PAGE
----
Wednesday, April 9, 2008
You Ain't Gonna Make It With Anyone Anyhow...
The news (ESPNews, but that counts, right) has been peppered with stories of protest amid the Olympic torch's usual Run-Through-A-Lot-Of-Big-Cities tour. In London and Paris, the flame was actually extinguished numerous times when torch bearers were actually accosted during their runs. All the hubbub relates directly to the old Chinese habit of treating human beings like shit. Communism has been around for a long time, and China has been under communist rule since 1949, when Chairman Mao (see the Beatles' "Revolution #1) came to power in what is ironically termed a "New-democratic revolution." The people Mao and his cronies duped pretty much had no choice, as their existence before Communism was just as bad if not worse than it has been. Primarily, the communist regime has ignored the rights of peasant farmers, which they promised they would sort out during the 28 year period after they were founded but before they came to power. These farmers are still being ignored, but, as peasants don't generally do a whole lot to boost the economy (you know, besides FEEDING THE CITIZENRY!), they are able to be ignored without a whole lot of negative effect upon the People's Republic. The economy in China continues to grow at a scary pace while human rights violations remain commonplace.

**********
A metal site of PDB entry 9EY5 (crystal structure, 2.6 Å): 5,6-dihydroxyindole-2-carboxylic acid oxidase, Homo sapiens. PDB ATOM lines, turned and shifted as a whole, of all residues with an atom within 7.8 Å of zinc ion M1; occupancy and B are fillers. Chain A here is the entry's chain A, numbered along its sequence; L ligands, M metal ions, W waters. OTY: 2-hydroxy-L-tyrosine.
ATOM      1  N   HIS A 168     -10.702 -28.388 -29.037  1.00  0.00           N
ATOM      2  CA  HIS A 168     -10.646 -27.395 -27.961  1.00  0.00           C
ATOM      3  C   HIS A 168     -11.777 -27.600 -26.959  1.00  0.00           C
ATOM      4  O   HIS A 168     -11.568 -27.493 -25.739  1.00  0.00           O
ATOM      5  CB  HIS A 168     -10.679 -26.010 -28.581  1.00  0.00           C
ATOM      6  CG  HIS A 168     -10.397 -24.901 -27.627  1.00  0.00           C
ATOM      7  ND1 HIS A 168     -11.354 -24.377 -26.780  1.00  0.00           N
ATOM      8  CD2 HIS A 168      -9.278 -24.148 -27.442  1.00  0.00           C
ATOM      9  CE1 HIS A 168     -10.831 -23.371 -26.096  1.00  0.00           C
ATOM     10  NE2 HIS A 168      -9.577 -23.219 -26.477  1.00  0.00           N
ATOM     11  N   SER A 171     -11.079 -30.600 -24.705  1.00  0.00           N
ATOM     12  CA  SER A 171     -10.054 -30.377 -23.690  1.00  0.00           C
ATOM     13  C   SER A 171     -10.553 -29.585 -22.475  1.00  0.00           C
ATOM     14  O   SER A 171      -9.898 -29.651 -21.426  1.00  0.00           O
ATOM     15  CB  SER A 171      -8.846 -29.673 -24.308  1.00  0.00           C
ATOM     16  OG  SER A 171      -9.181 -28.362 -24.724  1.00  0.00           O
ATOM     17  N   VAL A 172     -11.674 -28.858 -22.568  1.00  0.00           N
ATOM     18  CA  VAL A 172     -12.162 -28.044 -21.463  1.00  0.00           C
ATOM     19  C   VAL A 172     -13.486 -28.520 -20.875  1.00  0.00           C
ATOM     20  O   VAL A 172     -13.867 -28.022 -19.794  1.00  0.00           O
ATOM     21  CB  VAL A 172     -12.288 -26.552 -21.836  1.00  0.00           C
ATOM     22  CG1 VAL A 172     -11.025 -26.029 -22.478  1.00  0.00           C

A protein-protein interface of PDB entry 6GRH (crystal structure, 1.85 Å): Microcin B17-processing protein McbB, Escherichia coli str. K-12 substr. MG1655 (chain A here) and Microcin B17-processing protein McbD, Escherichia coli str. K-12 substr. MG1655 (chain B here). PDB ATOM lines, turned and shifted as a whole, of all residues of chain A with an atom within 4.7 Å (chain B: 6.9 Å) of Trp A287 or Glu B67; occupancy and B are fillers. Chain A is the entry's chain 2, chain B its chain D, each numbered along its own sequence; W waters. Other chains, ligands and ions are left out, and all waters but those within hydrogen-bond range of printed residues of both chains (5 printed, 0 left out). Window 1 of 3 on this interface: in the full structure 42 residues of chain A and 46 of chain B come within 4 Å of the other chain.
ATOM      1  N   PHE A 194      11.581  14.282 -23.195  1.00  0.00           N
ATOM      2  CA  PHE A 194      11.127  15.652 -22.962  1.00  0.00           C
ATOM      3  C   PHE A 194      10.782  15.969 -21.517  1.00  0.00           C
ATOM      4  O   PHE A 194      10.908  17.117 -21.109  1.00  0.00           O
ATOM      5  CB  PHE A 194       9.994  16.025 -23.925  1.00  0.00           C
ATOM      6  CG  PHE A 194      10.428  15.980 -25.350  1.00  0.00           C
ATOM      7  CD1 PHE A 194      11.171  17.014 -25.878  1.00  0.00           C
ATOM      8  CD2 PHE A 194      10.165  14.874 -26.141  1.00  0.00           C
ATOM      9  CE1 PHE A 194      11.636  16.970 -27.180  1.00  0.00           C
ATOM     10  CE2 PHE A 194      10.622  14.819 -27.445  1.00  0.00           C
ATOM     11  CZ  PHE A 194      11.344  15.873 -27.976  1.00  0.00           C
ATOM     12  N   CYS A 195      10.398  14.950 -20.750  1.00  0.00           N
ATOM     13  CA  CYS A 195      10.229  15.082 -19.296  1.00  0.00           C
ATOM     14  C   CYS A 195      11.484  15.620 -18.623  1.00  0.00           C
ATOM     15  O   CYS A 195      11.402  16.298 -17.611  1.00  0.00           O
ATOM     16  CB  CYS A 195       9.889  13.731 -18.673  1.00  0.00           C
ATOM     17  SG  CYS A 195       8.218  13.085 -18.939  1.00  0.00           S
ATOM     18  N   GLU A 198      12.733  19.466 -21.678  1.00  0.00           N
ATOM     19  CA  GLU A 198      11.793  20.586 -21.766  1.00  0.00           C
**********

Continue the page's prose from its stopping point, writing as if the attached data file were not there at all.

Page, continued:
As you probably know, the 2008 Summer Olympics were awarded to Beijing, the capital of China, in 2001. Part of the IOC's (International Olympic Committee) thought process behind awarding the Games to a nation with such an egregious record on human rights was that the spotlight placed on the country through the games would force them to change their ways, or else be embarrassed on the world's greatest stage. Guess what? With apologies to Clark Gable, they don't give a damn. They pushed peasants out of their homes to make way for state of the art stadiums and Olympic facilities. The trick is, communism is designed to put the government at the top of the priorities list; the prosperity of the state is all that matters. Therefore, when peasant farmers go up against Olympic stadiums, the stadium wins because it will generate more money for the state. HOW DID NOBODY SEE THIS COMING?!